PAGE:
So when I last blogged, I was talking about moving into my apartment. Well I've moved into it, and it's amazing. I had some severe buyers remorse because I fell in love with it so totally and completely and so quickly, after looking at only one other apartment and I wondered if maybe I had jumped the gun. This panic intensified when my dad asked me questions like, "How's the water pressure," and "Is the door easy to unlock?" Uhhhh... I dunno but I had a good "feeling" about it. No. Not what a responsible adult would do. Buuuuut it turned out beautiful and I decked it out with knick-knacks from my travels and invested in a nice liquor cabinet and a couch from Ikea. The view is the main selling point, the thriving metropolis skyline of Dayton unfurls in all its glory before your eyes.
As you can see, it's pretty, like me, and tasteful, very unlike me. But it was missing a bed AND internet access because I couldn't schedule appointments for delivery of both until Saturday. And to compound the problem, I had made plans to meet Matt's family at his sister's wedding in Chicago, so I wouldn't be there. My mom kindly agreed to babysit my place while they delivered the goods (THANKS MOM!) but even so, seven nights is a long time without a bed--and seven days is a long time without cable or being able to blog. Matt brought over his air mattress last Monday, but it deflated in weird places and was hot and rubbery and ultimately sucked only slightly less than sleeping on the floor, in a bathtub, or on an airplane next to a fat man who keeps eyeing your thighs and you're not sure if he's attracted to you sexually or he wants to eat you so you are afraid to drift off...
But when I got back from Chicago tonight, my mom had made my bed (with hospital corners) and my aching shoulders might have involuntarily shuddered in bliss.
So now that I've gotten unnaturally excited about my bed...let's talk about the rest of my week shall I? Ok, those of you who me, know that I have talents, but I also, like most people, have glaring, gaping blind spots--things I'm less than talented at. #1 of all of these things, is change.
As a toddler, I resisted leaving the bathtub so doggedly, that I locked my feet to the sides by simply tensing my legs against the walls of the bathtub. My mom couldn't remove me, nor could my father, so they just resigned to let me stay in until I got bored and/or pruney. Keep that image in mind. My Lennie 'tard strength applied against change of any kind. That's sort of been my attitude adjusting to my new job. Don't get me wrong, I'm thrilled to be working for such a great organization and I think I'll love it once I get into the groove of things, but mostly I hate first days and adjustment periods and growing pains. So this past week, I've felt slow and stupid and mainly have been thinking back wistfully to the days when I accomplished something if I ate all my peas. Everyone's very nice at the office, too. So I know it's going to be something I like soon. Ugh, just first days... it's embarrassing not knowing where the coffee is or where to put your purse or whose name is what and who does which job. My life moves fast, I don't like to have to follow a learning curve.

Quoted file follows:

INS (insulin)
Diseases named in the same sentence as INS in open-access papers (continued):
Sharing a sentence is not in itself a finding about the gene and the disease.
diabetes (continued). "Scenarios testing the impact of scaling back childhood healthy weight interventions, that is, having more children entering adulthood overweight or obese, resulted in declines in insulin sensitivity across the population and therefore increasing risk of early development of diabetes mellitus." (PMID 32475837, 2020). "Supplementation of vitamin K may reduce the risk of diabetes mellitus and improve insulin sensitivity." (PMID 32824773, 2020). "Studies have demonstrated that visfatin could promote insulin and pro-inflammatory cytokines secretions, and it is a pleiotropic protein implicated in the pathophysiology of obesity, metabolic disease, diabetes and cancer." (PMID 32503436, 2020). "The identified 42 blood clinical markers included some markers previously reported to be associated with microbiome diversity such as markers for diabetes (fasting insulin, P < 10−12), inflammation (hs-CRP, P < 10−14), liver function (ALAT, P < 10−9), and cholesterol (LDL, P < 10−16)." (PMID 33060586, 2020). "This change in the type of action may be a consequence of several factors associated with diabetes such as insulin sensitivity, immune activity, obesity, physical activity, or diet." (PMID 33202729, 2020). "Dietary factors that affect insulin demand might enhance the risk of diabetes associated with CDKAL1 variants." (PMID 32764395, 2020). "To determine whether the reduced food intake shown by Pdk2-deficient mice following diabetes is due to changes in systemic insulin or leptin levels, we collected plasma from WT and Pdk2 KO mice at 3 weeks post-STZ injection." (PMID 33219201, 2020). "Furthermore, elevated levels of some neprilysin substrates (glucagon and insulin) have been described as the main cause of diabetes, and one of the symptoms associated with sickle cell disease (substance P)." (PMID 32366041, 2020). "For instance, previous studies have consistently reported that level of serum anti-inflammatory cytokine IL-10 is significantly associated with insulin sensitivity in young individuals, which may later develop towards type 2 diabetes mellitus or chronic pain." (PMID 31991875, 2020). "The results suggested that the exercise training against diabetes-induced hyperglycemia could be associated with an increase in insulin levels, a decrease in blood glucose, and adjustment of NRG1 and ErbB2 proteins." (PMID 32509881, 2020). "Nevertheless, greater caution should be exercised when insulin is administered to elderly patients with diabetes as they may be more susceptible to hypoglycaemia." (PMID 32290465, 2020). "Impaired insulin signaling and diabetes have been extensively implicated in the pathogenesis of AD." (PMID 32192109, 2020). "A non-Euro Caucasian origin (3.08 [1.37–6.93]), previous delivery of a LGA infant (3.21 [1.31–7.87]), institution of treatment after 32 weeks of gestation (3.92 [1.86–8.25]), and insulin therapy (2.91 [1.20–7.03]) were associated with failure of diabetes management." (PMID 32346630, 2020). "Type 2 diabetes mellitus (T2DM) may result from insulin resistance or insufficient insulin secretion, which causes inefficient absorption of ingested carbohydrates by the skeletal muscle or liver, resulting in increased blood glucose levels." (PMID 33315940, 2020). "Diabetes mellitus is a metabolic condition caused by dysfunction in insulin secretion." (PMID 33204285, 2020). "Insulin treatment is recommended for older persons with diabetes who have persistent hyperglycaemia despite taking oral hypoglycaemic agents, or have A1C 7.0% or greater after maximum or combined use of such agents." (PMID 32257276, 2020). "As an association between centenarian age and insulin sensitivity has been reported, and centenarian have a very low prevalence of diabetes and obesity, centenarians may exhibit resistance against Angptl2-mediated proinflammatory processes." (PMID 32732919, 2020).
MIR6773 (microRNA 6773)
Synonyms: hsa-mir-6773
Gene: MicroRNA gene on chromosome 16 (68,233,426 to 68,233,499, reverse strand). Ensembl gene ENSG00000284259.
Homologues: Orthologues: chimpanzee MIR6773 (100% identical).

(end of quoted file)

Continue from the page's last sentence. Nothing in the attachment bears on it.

Another thing I'm bad at... being graceful. I didn't realize but apparently I sometimes chew with my mouth open. How disgusting is that? My boyfriend pointed it out to me recently and I was like, "great, just another thing that's repulsive about me." I also snore. Not loudly, but I mean, I do. I constantly trip and drop things on my nice clothes, and I also am INCAPABLE of going into a room without leaving a trail. I'll forget to turn off the lights, spill water on the sink, drop some crumbs. It's like a disease. I would be a terrible ninja.
So Friday, when Matt and I were having dinner as a pit stop on the drive up to Chicago for the wedding, I looked into his eyes, my own eyes shinning with the desire to be accepted and I said, "Baby, do you think your family is going to like me?" He looked down, thoughtfully, almost chuckling, then said, "Well, just don't chew with your mouth open like you're doing now." I was a little embarrassed and hurt, so I proceeded to immediately, as if on cue, spill yogurt on my silk shirt in response, you know, like you do. Matt laughed at me and said, "They're going to love you." But I mean, obviously only because he felt sorry for me. Matt also told me not to talk politics and we came up with the codeword, "giraffe" to use whenever I was drifting toward inappropriateness. I got "giraffe'd" a lot this weekend.
After arriving late Friday, Saturday morning, Matt and I and Matt's grandparents (at whose house we were staying) Matt's brother, Chris, his sister, Liz, and Liz's husband, Kurt all gathered around the table for breakfast. It was the first time, aside from a brief hello the previous night that I had gotten the chance to speak to Matt's grandparents. And what did I do? I flailed my hands wildly while telling a stupid story, like an idiot, and knocked over my plate. The hash browns and sausage and eggs and toast Matt's grandpa had prepared all crashed on me, the chair, and the ground. Great. First. Impression.
And it gets better. Later that day, sitting down with Matt's father for the first time, I went to blow a bubble with my gum and accidentally spit it out on the table. I couldn't make this stuff up.
Yet despite my grace and poise, I really liked Matt's family and they (surprisingly) seemed to like me. The wedding was a blast and I had a great time dancing and chatting with everyone. I was sad to have to leave. Nevertheless, I'm excited to spend the night in my cool apartment, in my own bed, instead of Matt's grandparents balmy house on someone else's mattress, probably sulking over the last stupid, clumsy, thing I did.